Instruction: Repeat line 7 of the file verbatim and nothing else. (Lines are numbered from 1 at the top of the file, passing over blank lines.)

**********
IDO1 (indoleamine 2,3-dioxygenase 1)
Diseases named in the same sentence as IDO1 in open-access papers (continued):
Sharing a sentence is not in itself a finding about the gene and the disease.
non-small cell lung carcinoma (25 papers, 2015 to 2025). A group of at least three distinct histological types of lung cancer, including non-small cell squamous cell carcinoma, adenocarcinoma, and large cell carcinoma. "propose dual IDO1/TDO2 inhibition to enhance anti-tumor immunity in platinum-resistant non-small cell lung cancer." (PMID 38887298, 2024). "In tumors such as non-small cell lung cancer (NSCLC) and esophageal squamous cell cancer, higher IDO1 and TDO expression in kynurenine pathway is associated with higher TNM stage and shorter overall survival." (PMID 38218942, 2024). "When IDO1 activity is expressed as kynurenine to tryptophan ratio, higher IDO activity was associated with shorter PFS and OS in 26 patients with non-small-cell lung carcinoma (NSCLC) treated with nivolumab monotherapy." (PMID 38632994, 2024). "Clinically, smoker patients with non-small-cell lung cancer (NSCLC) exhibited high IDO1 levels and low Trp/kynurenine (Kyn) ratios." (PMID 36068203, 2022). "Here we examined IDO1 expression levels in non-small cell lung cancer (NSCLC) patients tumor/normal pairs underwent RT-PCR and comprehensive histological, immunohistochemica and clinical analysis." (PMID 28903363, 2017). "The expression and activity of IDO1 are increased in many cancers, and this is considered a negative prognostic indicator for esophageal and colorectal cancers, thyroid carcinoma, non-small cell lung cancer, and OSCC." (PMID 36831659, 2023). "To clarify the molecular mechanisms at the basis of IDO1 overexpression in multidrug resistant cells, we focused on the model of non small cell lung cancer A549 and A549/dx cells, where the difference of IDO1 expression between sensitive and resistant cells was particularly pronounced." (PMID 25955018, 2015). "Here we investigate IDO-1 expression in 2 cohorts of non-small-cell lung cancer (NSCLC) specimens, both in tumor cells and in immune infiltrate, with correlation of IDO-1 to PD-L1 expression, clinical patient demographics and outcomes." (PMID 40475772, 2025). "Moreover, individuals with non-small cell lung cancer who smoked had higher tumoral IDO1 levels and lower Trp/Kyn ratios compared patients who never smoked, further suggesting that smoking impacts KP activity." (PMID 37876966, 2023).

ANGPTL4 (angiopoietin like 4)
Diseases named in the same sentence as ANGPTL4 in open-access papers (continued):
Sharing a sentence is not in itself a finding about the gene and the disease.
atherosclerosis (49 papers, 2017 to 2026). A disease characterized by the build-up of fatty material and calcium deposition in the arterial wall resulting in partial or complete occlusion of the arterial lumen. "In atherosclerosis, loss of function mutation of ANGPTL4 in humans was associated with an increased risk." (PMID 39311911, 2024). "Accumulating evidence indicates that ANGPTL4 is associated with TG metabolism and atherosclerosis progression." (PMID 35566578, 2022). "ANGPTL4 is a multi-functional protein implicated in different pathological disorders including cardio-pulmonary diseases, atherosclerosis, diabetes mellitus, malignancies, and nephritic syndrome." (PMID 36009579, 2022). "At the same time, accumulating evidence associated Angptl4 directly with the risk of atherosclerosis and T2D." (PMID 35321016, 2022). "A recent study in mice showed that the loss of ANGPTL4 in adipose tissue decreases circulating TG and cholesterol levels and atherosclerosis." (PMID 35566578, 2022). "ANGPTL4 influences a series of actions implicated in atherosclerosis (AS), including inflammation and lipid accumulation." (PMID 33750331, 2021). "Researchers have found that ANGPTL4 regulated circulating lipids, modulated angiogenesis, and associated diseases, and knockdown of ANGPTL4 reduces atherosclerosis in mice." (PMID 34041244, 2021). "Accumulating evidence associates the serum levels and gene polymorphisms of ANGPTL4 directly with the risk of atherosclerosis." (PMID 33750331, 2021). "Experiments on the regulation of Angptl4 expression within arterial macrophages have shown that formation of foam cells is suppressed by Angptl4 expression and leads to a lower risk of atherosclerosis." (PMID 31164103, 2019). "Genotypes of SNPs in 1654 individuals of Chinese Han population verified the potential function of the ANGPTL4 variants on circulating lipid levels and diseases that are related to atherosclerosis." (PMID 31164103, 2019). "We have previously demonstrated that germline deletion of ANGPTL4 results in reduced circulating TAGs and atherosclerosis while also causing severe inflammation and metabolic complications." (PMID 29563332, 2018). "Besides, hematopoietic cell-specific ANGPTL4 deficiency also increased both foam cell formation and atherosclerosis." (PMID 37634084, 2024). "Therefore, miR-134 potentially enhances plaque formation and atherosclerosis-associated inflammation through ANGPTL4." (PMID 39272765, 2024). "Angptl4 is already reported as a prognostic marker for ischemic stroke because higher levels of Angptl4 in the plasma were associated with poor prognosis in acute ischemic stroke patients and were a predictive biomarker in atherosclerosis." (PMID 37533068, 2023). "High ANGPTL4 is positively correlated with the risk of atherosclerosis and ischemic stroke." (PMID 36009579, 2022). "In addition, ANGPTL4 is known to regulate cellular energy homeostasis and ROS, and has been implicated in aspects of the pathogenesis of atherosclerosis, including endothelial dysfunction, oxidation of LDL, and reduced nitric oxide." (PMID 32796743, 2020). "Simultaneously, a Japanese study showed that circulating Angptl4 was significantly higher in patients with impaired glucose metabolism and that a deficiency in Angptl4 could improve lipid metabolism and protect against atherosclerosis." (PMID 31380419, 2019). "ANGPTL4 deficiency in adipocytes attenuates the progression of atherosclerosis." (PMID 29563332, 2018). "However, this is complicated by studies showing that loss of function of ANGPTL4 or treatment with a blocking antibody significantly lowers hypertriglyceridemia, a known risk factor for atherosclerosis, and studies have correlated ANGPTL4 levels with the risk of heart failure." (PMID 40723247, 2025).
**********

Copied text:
Sharing a sentence is not in itself a finding about the gene and the disease.